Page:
pay alimony/child support (to your ex-wife/husband) 
Example Bank:
Can we fix dates for the holiday?
Give me a couple of dates are good for you.
Has a date been fixed for the meeting?
He really didn't want to break his date with Alicia.
He was late, and ended up breaking their dinner date.
Historians disagree on the cut-off date for the medieval period.
I can't give you specific dates.
I have a date with Camilla on Friday night.
I have two meetings on that date.
I need to find a date for Friday.
It's a great date movie.
It's difficult to put a date on when the idea started.
It's difficult to put a date on when this neighbourhood became fashionable.
Joe's getting ready for his big date on 3rd March, when he gets married.
More money will be made available at some future date.
Please give your name, address and date of birth.
She had a hot date and wanted to look her best.
She met her husband on a blind date.
She suggested an earlier date for the meeting.
She wanted to arrive in time to keep her date.
She's out on a date with her new boyfriend.
The agreement runs from that date.
The baby was born exactly on its due date.
The building must be finished by the date agreed.
The building was not finished by the completion date.
The closing date for applications is May 22.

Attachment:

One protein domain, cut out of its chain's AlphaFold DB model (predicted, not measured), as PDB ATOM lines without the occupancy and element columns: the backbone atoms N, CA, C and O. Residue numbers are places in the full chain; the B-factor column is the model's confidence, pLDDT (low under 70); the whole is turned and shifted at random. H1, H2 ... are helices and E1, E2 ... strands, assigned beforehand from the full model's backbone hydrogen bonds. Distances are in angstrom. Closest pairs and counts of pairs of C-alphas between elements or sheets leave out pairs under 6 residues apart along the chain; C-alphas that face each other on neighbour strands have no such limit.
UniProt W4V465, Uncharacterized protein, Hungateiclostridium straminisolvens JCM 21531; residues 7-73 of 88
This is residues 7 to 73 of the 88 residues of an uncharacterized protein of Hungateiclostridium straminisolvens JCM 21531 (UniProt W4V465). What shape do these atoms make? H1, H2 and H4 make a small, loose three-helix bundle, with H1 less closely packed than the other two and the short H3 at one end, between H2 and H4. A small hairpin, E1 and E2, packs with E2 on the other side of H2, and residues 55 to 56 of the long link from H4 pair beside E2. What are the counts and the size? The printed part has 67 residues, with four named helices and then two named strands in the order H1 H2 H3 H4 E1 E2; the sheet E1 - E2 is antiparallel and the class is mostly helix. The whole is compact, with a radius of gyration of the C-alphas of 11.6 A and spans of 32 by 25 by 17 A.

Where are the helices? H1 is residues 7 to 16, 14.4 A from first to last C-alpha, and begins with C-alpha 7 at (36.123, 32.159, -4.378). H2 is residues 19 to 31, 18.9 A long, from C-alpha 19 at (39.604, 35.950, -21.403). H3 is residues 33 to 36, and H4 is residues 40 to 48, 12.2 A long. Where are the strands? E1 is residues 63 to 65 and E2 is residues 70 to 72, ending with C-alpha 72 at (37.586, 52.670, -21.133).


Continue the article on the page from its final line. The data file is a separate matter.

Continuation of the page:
The election is scheduled to take place at an unspecified date in the autumn.
The foundations are Roman, but the rest of the building is of more recent date.
This yogurt is past its sell-by date.
We can do that at a later date.
We cannot accept applications received after this date.
We must make a date to have lunch.
We need to set a date for the wedding.
What's the expiration/expiry date on your credit card?
What's today's date?
the biggest date in the country music calendar
the date of the election
I can't believe you set me up on a blind date.
Paul's not coming— he's got a hot date!
The building has certain features in common with cathedrals of a similar date.
The coins are all of late Roman date.
The details can be added at a later date.
• The work will be carried out at a future date.

Cambridge Advanced Learner's Dictionary

Cambridge Advanced Learner's Dictionary - 4th Edition

date / deɪt / noun [ C ] (DAY)

A1 a numbered day in a month, often given with a combination of the name of the day, the month, and the year:

What's the date (today)?/What date is it?/What's today's date?

UK Today's date is 11 June (the eleventh of June).

US Today's date is June 11 (June the eleventh).

What is your date of birth ?

The closing date for applications is the end of this month.

We've agreed to meet again at a later date.

I'd like to fix a date for our next meeting.

I've made a date (= agreed a date and time) to see her about the house.

→  See also out of date (FASHION) , up to date

a particular year:

The date on the coin is 1789.